STEP 2 - PLANTING

 

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Some of my experiences living in the country.

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Hay Farming
Hay farming process.

Step 1- Tilling
Working the soil.

Step 2 - Planting
Planting the seed.

Step 3 - Irrigation
Watering the crop.

Step 4 - Weed Control
Dealing with weeds.

Step 5 - Fertilizing
Fertilizing the soil.

Step 6 - Cutting
Cutting the hay.

Step 7 - Baling
Baling up the hay.

Step 8 - Stacking
Stacking the hay bales.

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Planting Alfalfa Hay

Once the soil has been prepared for planting, then the next step is to place the seed in the soil.  The farmer who planted my field drove his equipment on the road to get to our farm.  Because I did not grow up farming, I found the whole process very interesting so I took a lot of pictures.  The tractor was hitched up to 3 different pieces of equipment.  Behind the tractor, first in line was a small disc that worked the soil further.  Behind the disc, there is a piece of equipment known as a packer.  The packer compacts the soil and is made up of a large number of heavy cast iron wheels that are stacked along an axle.  Finally, the planting drill that contained the alfalfa seed was in the back.

Planting Alfalfa Hay 

Planting Train - Tractor, Disc, Packer, and Drill

In order to be able to pull all this equipment through the soil simultaneously, you need to have a powerful tractor with good traction.  The tractor in the pictures is a Case 7110 which typically have around 130HP.  The power output can vary on this model depending on the engine specifics.  Equipped with 4WD and dual rear wheels, this tractor has the traction needed to put the power to the ground.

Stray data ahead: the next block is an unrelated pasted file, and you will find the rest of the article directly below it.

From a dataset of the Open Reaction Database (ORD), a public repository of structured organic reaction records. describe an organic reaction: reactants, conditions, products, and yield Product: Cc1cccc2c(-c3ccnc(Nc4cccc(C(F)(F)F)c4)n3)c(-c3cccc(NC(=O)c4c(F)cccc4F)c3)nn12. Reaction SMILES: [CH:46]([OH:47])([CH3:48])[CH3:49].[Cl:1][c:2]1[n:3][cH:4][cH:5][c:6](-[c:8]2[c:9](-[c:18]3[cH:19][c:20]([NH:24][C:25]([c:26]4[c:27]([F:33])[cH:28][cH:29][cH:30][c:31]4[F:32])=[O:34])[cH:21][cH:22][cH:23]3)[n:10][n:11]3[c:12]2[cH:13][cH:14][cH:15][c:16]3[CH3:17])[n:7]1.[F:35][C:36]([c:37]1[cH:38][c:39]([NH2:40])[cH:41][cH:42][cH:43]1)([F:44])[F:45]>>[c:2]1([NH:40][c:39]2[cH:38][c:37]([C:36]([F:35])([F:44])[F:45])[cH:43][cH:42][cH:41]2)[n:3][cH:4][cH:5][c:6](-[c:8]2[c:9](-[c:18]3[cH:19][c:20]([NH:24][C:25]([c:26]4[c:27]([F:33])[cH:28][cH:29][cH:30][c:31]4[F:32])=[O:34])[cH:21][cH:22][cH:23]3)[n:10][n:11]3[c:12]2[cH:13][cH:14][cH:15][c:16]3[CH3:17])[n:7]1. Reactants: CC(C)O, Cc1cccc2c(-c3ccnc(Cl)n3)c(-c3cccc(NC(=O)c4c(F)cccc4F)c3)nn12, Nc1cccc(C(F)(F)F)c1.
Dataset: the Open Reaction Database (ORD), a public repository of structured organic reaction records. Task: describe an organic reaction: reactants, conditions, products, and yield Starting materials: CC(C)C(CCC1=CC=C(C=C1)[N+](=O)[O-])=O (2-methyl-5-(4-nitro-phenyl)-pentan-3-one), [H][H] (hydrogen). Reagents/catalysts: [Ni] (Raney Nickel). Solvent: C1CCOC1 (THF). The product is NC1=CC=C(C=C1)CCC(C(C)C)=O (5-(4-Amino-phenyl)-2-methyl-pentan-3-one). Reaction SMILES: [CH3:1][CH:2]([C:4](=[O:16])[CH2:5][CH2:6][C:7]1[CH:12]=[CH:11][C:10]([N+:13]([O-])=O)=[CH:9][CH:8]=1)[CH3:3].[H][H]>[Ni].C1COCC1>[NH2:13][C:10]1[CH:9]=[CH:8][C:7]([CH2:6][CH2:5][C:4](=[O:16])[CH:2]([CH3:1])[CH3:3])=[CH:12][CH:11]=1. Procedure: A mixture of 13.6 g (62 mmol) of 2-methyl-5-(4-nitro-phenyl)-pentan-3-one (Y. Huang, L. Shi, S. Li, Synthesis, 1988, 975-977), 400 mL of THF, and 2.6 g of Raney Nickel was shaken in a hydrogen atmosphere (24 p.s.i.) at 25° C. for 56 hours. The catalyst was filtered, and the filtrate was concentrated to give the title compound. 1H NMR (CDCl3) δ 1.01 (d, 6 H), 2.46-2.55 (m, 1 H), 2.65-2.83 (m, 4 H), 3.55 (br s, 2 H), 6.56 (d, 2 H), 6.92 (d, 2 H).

John Deere Planting Drill

John Deere Planting Drill Ready to Plant Alfalfa

The John Deere planting drill is ground driven, which means that as it is pulled along, the wheels turn and operate the planting mechanism.  The drill has a seed box along the top which acts as the hopper that feeds the seed through a metering system that can be set to control the amount of seed planted (for example: pounds of seed per acre).  The seed drops down tubes and they are then "drilled" into the soil.  Wheels at the back of the planter help to cover up the seed with soil.  Considering all the time and equipment used to plant the alfalfa, the farmer more than earned his money with a lot of hard work.  He did a great job.  If planting is not done carefully or properly, then you can have a lot of trouble with weak "stand" of alfalfa which is prone to being weedy.  Any bare spots in the field where the crop is not growing will be prone to being filled in with weeds.

 

 

 

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